The city’s Department of Health has issued a new Guide to Preventing Rats on Your Property. The colorful pdf, filled with simple, children’s-book-style illustrations, tells worried landlords and tenants to look not only for droppings, holes and burrows, but also “runways” because “rats run along the same path many times a day, leaving dark greasy track marks along walls and worn down paths in grass.”
We know, now you’re seeing them everywhere, right? Precautions are pretty much what you’d expect: bin up your trash (“Rats need only one ounce of food a day”), seal up holes and cracks and, in the last ditch, hire an exterminator (it’s illegal to put down your own bait traps, apparently). Disappointingly, there is nothing about shooting rats, as this fellow enjoys (he has also measured them, “photographed them, and stored them away for lizard food… the lizard thought they were good eating”), nor drowning them in anti-freeze, as prefers this one (“The glycol lets the rats to die by drowning, they can’t swim in the mix… my score for a week was 57 rats”).
The most interesting part for us was the page debunking rat myths, such as that major cities have “rats the size of cats” (“When a rat is scared, it will fluff up its fur and look bigger”), underground “rat cities,” etc. We see other sources online also dispute such stories, e.g., that New York has at least one rat per person (Snopes puts it at more like 1:36). The overall effect, which the DOH pamphlet promotes, is to demystify rats, which we count a good thing; though it may over time deprive local columnists of a reliable source of outrage (“Of course, if the Taco Bell rats had been smoking, [Health Commissioner] Frieden would have been there to nail the door shut himself… Instead, he was busy unveiling New York City-brand condoms…”), and abort the development of a new, fear-based scourge of criminals called Ratman, it soothes us and puts us slightly more at ease with the ubiquitous vermin, which should make our inevitable trip to Room 101 a little less unpleasant.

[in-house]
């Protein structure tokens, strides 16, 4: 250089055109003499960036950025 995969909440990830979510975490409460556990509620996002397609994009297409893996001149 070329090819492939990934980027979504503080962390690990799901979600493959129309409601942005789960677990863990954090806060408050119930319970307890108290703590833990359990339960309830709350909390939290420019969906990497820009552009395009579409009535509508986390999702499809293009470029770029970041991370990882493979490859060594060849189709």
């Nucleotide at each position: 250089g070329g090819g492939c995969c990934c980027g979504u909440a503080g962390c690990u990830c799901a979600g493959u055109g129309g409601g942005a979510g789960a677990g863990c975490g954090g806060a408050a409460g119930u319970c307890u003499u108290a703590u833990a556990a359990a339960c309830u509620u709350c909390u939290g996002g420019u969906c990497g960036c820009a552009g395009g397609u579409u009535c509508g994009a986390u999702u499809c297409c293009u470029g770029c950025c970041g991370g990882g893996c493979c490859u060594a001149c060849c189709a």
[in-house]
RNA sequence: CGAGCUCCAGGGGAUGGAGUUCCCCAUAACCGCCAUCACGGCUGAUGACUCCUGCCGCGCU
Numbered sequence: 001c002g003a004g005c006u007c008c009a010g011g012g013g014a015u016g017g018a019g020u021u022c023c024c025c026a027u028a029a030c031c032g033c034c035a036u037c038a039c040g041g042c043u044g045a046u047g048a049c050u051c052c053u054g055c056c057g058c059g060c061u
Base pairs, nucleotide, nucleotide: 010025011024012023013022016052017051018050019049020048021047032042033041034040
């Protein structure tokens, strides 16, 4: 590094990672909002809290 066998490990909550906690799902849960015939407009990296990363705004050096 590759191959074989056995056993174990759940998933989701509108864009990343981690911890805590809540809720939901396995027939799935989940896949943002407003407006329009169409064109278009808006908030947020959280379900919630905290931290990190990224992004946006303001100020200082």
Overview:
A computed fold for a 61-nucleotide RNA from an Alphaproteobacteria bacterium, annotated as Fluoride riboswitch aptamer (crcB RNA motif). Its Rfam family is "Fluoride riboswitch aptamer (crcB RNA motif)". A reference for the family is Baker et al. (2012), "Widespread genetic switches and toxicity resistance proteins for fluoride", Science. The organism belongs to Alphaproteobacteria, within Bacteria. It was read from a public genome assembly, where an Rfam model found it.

This article from the Village Voice Archive was posted on October 30, 2008